A widespread cyberattack has caused significant disruptions to many operations at MGM Resorts International, including inoperable casino machines and malfunctioning room keys in Las Vegas.
MGM owns some of the most recognizable hotels and casinos across the country, especially in Las Vegas, where it operates the Bellagio, Mandalay Bay, and of course the MGM Grand, among others. Now, a recent cybersecurity breach has wreaked havoc at many of those properties.
According to reports, the breach manifested earlier this week, and videos of silent casino machines with blank screens quickly went viral on social media.
On Monday, the company released a statement admitting that it had experienced a "cybersecurity issue" and that it had been in touch with law enforcement and "leading external cybersecurity experts" to help resolve it.
The company also claimed in the statement that it had taken "prompt action to protect [its] systems and data, including shutting down certain systems," so it is unclear whether the inoperable machines were the result of the attack or of the mitigation efforts implemented in response to it.
In addition to the problems with the machines, some customers complained of problems with their digital room keys. One woman even claimed that she entered the wrong room as a result of the malfunction. The company compensated her by offering her a complimentary stay, she told the BBC. Others reported that they had been issued old-fashioned keys instead.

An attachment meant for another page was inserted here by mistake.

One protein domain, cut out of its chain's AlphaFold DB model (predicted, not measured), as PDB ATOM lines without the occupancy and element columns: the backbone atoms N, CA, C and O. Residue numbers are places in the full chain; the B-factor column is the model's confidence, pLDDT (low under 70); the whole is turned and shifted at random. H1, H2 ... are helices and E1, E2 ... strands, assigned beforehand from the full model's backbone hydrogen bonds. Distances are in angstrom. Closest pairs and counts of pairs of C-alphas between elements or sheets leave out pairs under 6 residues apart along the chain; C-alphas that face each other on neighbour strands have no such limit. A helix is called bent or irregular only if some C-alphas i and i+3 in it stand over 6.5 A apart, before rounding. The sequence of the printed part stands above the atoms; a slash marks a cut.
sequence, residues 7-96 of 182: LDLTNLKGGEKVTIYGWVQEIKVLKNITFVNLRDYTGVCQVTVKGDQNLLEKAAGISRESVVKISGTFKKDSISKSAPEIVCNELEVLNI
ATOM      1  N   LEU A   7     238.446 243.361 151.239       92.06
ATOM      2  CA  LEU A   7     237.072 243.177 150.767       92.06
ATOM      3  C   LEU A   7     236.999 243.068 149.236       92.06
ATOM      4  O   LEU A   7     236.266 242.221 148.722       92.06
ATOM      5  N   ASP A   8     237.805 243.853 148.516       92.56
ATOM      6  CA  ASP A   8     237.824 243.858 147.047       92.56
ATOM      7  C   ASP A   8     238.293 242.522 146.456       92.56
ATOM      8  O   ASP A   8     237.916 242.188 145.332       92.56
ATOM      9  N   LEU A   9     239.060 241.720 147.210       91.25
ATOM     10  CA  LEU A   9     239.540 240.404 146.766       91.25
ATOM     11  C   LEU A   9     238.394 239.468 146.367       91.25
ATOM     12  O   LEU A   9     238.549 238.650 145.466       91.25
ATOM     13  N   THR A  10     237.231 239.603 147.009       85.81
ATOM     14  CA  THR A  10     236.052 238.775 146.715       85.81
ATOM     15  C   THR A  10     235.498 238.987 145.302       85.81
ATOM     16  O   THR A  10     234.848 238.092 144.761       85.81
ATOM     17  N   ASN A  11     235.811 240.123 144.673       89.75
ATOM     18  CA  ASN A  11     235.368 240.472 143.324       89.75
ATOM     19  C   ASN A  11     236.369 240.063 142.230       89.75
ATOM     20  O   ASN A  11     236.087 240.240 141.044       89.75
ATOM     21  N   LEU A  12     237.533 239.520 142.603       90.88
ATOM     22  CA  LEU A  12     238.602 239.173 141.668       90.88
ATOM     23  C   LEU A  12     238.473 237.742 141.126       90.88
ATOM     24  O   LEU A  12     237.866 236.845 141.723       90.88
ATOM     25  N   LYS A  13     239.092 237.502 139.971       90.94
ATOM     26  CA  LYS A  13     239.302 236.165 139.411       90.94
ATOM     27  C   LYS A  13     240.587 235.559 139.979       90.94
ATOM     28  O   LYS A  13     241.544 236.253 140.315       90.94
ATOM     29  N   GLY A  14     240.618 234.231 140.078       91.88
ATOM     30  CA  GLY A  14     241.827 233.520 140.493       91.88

"Our resorts including dining, entertainment and gaming are still operational," MGM said in another statement. "Our guests continue to be able to access their hotel rooms and our Front Desk is ready to assist our guests as needed."
As of Thursday afternoon, the company's website also remains effectively shut down, limiting customers' ability to make reservations, check into their hotel rooms, or even log into their MGM accounts. "The MGM Resorts website is currently unavailable. We apologize for the inconvenience," a message on the website read in part.
This latest attack is also the second significant cyberattack to hit MGM in recent memory. Almost four years ago, a cyberattack on MGM gave hackers access to the personal information — including names, addresses, and passport numbers — of up to 10 million MGM patrons.
A mostly defunct website, unusable gambling machines, and the PR stain of yet another major cyberattack seem to have already taken their toll on MGM Resorts' bottom line. In a report filed with the U.S. Securities and Exchange Commission, MGM stated that this latest incident may have a "material effect" on its operations. Its stock value has also already dropped 6%, Sky News reported.
The FBI has not commented on the status of its investigation into the MGM breach, but some sources are reporting that a group of hackers known as Scattered Spider is behind it. Scattered Spider has allegedly struck Caesars Entertainment in the past as well.
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